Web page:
EC 4 Evil Genius: Lessons 9, 10, & 11

Electronics Circuits for the Evil Genius lessons #9 and #10 cover the operation of both the NPN and PNP transistors. Specifically speaking the NPN-2N3904 and the PNP-2N3906. The lessons demonstrate how each transistor type reacts when voltage is applied to the base of the transistor. The demonstration circuit for lesson #9 reveals how the voltage held in a capacitor is used to power the transistor and subsequently allow the LED to

Review: Electronic Circuits for the Evil Genius

 Electronic Circuits for the Evil Genius has been on my list to review for a while. So I decided to finally crack it open and see what it was all about. As with most books of the this type, project based. I typically will look for any available ready-made kits, and luckily for me ABRA Electronics already had one made. The bonus of these kits is simply that of saving

How to estimate a delay cycle for the HCS12

Creating a delay and estimating how much time the delay takes is a straightforward process. I’ll show you how to create a delay routine in assembly, in addition to estimating how much time the routine actually takes.  In order to estimate the delay cycle, we will need to determine the amount of time spent in clock cycles for each instruction inside the delay routine. By obtaining a datasheet for the

AVRISP MKII Tutorial – The setup

So, you finally got a hold of an AVRISP MKII and have no idea what to do next .  Well lucky for you the setup and overall configuration is a lot easier than you might think. This mini tutorial will demonstrate how to flash an AVR chip via the Atmel Studio 6 IDE.  If you do not have Atmel Studio installed you can download the IDE from here. Of note,

MAKE ELECTRONICS – CHP 2 EXERCISE 10

Exercise ten, “Transistor Switching”.  This exercise introduces a very important component which has characteristics similar to the relay.  Whereas both components can switch the flow of electrical current. That said, the documentation explains the ins and outs of transistors, in that they are naturally off until turned on; considered a limitation.  Relays on the other hand offer more switching options, i.e., can be normally open, normally closed, or utilize a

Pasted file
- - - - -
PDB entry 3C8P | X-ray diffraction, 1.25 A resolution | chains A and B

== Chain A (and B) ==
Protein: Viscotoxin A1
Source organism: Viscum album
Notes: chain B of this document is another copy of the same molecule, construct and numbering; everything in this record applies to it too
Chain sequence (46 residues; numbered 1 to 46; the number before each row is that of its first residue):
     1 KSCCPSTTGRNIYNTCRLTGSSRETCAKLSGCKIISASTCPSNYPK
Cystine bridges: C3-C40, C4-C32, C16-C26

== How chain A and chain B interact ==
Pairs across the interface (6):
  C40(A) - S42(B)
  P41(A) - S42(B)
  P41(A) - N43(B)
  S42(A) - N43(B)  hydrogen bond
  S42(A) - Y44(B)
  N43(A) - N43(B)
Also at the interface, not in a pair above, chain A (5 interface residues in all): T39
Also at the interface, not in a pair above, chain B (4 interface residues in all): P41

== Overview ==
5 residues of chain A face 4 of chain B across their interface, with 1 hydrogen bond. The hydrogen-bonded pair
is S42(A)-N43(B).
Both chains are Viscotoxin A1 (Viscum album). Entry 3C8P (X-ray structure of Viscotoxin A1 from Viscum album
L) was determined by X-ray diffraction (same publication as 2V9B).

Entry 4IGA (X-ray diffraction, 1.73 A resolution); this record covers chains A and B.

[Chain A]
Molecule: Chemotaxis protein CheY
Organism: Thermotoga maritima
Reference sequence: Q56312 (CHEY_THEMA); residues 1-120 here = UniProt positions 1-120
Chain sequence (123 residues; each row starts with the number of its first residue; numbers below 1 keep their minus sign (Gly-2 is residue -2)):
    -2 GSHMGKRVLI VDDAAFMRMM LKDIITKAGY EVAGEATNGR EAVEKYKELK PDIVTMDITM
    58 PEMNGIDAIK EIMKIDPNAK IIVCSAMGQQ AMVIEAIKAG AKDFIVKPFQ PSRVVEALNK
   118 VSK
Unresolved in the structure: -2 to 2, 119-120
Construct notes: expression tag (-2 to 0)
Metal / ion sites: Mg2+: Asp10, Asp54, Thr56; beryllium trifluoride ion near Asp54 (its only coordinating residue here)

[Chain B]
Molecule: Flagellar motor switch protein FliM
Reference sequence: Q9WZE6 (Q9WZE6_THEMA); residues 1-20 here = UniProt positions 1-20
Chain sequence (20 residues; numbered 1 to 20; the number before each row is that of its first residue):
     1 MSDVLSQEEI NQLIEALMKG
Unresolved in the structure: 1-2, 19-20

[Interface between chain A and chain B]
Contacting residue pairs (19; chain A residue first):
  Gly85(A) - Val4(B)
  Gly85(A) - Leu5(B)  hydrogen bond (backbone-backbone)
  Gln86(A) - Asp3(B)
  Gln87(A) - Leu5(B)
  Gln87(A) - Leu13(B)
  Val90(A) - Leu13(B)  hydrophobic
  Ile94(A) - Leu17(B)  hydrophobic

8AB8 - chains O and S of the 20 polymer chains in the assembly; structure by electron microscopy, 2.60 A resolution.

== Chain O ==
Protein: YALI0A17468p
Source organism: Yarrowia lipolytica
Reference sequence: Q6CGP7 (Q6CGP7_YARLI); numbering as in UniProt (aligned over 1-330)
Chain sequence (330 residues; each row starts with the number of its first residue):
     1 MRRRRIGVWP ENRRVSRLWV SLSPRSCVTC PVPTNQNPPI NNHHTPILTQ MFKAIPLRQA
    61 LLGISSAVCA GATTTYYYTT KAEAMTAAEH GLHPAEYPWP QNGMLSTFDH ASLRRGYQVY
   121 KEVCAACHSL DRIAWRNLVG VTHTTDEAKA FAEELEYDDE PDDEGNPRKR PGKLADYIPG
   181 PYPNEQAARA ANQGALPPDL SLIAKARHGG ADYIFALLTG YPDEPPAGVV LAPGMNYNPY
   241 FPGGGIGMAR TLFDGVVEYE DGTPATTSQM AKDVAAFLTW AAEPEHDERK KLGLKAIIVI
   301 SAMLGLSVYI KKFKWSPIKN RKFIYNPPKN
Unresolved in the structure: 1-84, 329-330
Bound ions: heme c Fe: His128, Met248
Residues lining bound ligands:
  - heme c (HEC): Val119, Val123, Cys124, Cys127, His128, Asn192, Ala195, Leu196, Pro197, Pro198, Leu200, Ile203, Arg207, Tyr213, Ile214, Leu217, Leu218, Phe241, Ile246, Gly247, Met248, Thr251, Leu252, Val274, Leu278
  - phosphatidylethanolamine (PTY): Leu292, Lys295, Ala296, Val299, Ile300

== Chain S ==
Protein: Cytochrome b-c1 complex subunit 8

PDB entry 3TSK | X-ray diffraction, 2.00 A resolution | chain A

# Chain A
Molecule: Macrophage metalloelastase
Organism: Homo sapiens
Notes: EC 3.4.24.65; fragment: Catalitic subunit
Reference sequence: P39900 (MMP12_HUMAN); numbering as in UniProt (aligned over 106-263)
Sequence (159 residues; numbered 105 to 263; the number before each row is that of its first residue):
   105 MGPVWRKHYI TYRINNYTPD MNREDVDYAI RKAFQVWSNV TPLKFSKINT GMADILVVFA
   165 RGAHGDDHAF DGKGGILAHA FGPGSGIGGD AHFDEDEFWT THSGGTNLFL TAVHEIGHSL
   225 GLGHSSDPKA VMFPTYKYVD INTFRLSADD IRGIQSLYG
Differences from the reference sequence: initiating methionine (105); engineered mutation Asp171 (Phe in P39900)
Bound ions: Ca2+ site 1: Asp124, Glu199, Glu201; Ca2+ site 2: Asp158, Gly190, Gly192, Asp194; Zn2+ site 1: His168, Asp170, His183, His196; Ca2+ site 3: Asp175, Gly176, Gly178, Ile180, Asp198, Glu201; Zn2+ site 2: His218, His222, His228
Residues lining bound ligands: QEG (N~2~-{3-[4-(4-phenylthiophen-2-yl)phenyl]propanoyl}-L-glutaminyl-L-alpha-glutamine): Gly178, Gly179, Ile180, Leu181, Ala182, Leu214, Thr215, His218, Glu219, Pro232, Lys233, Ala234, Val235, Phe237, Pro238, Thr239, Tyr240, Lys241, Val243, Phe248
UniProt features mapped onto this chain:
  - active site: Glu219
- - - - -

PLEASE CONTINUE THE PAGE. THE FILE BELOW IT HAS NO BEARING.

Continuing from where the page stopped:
MAKE: ELECTRONICS – CHP 2 EXERCISE 9

Exercise nine, “Time and Capacitors”.  This exercise demonstrates how one can measure time by simply placing a capacitor in series with a resistor.  The importance of this concept is related to the “time constant”.  That said, by placing a capacitor and resistor in series, the amount of time it takes for the capacitor to charge will be much longer than if both components were placed in parallel. To fully implement

MAKE: ELECTRONICS – CHP 2 EXERCISE 8

Exercise eight, “A Relay Oscillator”. This exercise is a slightly revised version of exercise seven in which the direct connection was between the push button and the coil.  In exercise eight, the voltage arrives at the coil as a result of traveling through the contacts of the relay.  Therefore, when the push button is depressed, the contacts of the relay feed the voltage to both the coil and the leftmost

Make: Electronics – Chp 2 Exercise 7

Exercise seven “Relay-Driven LEDs”.  This experiment introduces the Relay component and is used to drive two LEDs.  The heart of a relay is basically an iron core wrapped around wire.  The electricity running through the coiled wire will produce a magnetic reaction,  triggering an internal lever that closes two contacts.  During this process the relay is said to be energized, allowing a low voltage signal or low current to travel

Make: Electronics – Chp 2 Exercise 6

Exercise six “Very Simple Switching”.  Looking back to exercise four we covered how to turn electricity into a functional property and lit an LED.  This exercise follows up that concept and is the beginning stages of controlling electrical power via switches. Putting together the discrete components is quite simple but can feel a little tedious without using a bread board.  I could imagine that someone who has not done this

Make: Electronics – Chp 1 Exercise 4

Exercise four “Varying Voltage” is an introduction to the manipulation of voltage via a pot (potentiometer). One of the initial requirements of this exercise is to dismantle a pot and perform a visual inspection of its inner-workings.  Personally, I am not a fan of ruining a perfectly functioning component. However, if you are careful, it is pretty easy reassembling the pot. A DMM is used to reveal the resistance bandwidth

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